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Bubi CEO under fire

BUBI Rural District Council (RDC) chief executive officer, Dr Patson Mlilo, is under fire over US$4 500 that allegedly went missing from the council’s coffers.

Following the 2016 Auditor General’s report, which exposed the alleged fraud by 12 Bubi Rural District Council (RDC) workers, the Public Accounts Sub-Committee on local authorities, which is chaired by Zanu-PF legislator for Chegutu West constituency, Dexter Nduna, accused Dr Mlilo of shielding the concerned council workers.

During an oral evidence session held virtually last Friday, the committee noted that the Auditor General’s report indicated that the council (Bubi RDC) was acquiring some goods and services on cash basis.

However, workers were not remitting change from goods and services bought and an amount of US$4 558 disclosed as ‘staff debtors’ in the financial statements was in respect of non-remittance of change from cash purchases.
The sub-committee grilled Dr Mlilo over the missing funds and accused him of failure to treat and report the matter to the police as a criminal case after noting the discrepancies.

“Before you go to the cash purchases, I am going to read out the crimes that have been instigated by those cash purchases.

“The crimes and sentences under the Criminal Law (Codification and Reform) Act [Chapter 9:23] under the following sections; Section 136 is fraud, Section 137 is forgery, Section 163 is computer related crime and Section 170 is bribery,” said Nduna.

“However, in your case, you could be falling under fraud, which is section 136.”

Citing Sections 169 and 174 of the Criminal Law (Codification and Reform) Act, he said the section deals with criminal abuse of duty of public officers while section 172 deals with ‘concealing a transaction from a principal and section 173, ‘concealing personal interests in a transaction.

Nduna said Section 178 deals with the obstruction of a public official in the quest of conducting their business.
“So, there is no dearth as it relates to criminalising the perpetrators of injustice. Be aware of these sections in the Criminal Law (Codification and Reform) Act as you answer to that missing US$4 500,” he said.

“You want to also have in mind that the issue of collective bargaining agreement really does not speak to and about the pilferage and hemorrhage of the US$4 558 if at all what you are supposed to have done is go straight away to the police if you were not arrogant, responsible and the perpetrator of that injustice. So, answer to that with all that in mind.”

In his response, Dr Mlilo said the cash purchases were occurring when council would withdraw money and give to officers’ travel and subsistence (T and S) allowance whenever they were going on council business.

“We would say when someone returns and they had not submitted support documents, then we would create the debtor file up to a time that we receive the support documents.

“It was not a one-off or by one person but it occurred over some time,” he said.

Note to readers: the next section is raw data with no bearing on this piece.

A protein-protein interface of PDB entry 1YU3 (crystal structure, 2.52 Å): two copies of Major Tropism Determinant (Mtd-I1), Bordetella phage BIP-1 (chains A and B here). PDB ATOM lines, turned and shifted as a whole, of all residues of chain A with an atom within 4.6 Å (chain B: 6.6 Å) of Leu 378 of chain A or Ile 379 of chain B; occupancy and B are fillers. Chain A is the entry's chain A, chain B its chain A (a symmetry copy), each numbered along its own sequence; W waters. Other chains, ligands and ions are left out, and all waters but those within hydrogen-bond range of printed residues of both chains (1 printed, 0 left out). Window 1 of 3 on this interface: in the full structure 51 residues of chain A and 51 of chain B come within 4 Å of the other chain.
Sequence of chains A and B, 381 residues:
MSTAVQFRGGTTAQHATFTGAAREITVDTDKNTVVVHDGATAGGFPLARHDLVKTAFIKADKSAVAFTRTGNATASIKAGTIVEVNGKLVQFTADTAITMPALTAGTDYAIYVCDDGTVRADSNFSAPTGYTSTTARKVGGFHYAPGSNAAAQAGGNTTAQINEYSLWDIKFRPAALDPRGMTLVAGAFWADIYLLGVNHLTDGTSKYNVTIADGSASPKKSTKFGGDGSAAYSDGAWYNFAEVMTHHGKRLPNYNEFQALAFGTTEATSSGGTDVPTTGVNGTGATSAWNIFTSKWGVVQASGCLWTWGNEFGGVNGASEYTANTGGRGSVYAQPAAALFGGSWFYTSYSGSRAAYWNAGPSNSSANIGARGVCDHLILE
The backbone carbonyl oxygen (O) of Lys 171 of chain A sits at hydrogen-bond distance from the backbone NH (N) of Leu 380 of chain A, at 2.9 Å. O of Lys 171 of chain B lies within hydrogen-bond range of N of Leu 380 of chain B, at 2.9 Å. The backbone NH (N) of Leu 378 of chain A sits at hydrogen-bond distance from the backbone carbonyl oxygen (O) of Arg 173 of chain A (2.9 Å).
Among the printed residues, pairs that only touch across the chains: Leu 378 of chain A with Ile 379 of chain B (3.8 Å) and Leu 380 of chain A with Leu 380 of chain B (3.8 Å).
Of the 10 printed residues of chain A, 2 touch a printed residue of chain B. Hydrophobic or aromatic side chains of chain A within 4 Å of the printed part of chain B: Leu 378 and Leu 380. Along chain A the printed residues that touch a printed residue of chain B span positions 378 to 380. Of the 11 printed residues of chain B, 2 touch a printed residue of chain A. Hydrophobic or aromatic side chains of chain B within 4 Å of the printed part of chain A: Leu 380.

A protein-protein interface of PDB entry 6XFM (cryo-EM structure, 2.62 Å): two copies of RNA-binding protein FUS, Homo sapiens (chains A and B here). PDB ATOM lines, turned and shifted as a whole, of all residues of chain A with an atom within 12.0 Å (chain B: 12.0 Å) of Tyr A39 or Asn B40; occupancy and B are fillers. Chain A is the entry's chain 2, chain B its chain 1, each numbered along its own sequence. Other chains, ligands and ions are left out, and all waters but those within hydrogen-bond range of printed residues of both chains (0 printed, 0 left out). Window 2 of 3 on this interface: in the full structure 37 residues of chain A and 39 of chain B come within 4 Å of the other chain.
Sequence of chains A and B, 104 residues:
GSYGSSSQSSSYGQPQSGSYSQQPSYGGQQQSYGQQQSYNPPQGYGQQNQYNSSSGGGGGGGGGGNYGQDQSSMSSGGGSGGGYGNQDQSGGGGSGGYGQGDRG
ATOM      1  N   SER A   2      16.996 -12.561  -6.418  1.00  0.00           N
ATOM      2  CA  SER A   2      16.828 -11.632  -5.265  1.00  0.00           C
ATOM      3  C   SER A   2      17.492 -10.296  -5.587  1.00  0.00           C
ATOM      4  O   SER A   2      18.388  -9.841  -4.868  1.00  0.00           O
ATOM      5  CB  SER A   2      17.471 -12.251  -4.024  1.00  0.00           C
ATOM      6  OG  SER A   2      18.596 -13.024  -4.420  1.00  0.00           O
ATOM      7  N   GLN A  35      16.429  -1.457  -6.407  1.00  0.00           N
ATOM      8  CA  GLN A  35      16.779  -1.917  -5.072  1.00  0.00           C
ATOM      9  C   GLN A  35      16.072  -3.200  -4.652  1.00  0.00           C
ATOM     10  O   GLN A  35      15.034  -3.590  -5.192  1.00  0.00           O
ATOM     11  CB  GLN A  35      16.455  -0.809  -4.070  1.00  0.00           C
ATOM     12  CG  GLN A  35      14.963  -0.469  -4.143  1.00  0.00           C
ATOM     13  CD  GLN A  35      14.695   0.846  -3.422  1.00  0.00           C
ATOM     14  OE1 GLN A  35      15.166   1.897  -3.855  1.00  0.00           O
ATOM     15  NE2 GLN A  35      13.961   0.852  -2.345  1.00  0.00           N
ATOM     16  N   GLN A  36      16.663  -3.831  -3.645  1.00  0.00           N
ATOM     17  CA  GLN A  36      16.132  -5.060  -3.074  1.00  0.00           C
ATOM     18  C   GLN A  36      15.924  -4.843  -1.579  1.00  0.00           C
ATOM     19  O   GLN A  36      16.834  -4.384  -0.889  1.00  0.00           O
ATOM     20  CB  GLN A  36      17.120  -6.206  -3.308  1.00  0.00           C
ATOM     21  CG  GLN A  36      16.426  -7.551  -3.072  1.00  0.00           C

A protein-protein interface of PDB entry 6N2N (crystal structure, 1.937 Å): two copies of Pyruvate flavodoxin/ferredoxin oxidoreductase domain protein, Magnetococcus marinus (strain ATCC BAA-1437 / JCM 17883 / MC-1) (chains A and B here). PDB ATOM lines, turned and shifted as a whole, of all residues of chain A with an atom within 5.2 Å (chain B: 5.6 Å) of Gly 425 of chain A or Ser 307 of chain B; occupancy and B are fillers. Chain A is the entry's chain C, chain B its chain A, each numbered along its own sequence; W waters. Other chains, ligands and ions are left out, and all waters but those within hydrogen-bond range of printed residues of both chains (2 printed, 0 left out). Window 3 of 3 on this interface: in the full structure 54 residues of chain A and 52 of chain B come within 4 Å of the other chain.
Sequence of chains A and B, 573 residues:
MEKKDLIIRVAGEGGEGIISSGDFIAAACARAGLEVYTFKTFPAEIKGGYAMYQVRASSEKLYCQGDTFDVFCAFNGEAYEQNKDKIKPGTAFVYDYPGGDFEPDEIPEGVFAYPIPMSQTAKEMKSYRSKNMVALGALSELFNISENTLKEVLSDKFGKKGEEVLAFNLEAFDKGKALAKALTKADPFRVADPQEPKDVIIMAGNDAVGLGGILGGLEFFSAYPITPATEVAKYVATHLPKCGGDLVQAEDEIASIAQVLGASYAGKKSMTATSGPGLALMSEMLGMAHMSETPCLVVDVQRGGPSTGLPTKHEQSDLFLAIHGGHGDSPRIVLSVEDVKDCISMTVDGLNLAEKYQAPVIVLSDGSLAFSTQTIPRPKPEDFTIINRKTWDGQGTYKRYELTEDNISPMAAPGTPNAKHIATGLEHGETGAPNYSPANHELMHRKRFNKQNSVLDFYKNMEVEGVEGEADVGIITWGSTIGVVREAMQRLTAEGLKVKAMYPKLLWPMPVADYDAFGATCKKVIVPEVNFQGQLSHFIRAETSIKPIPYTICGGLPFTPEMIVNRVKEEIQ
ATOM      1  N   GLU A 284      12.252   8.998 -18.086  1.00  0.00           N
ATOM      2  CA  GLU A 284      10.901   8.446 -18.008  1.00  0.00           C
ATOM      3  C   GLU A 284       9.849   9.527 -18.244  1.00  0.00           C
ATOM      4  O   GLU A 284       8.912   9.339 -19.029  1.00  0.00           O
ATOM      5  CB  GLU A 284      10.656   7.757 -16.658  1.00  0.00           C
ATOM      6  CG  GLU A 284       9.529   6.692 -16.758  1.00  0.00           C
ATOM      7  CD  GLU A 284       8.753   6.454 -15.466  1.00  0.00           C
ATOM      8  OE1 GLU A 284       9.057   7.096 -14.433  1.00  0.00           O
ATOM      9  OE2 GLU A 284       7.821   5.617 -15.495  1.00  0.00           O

Nduna argued that instead of harbouring criminal elements through creation of a debtor list that could have been avoided by making a police report.

Another legislator and public accounts sub-committee member, Jacob Nyokanhete, said the T and S issue did not apply on goods and services.

“I need a clarification from Dr Mlilo because the Auditor General noted that the council was acquiring some huge goods and services on cash basis. However, employees were not remitting change from the purchase of goods and services and you are now telling us that it was T and S. This is purchase of goods. How is it related to T and S?” he queried.

The legislators warned Dr Mlilo against prevaricating and present documents that are of a perjury nature before the committee.

Dr Mlilo claimed all the debt had been repaid by the implicated employees.
“Cash purchases were done by officers and we gave them travel and subsistence (allowances). We disciplined those who were doing criminal activities,” he said.

Responding to questions from Business Chronicle, Nduna said theft and corruption in local authorities has gone unchecked for far too long.

“It’s time the law takes its course even if it means all CEOs and heads of local authorities going to jail for theft because the law provides for that and are meant to cure the delinquent behaviour and stop further financial hemorrhage in local authorities,” he said.

Out of 59 issues reported by the Auditor General, Nduna said 34 relate to governance and 25 relate to delinquent revenue collection, employment cost, procurement and service delivery.

“What it means is that for a very long-time local authorities haven’t been taking the AG’s report seriously and the sub-committee does recommend that the law enforcement agents move in and effect arrests,” he said.

“Zacc is now part of the new look Public Accounts Committee on local government subcommittee open sessions including other law enforcement agents rendering expeditious responses to criminal matters raised by the committee.”

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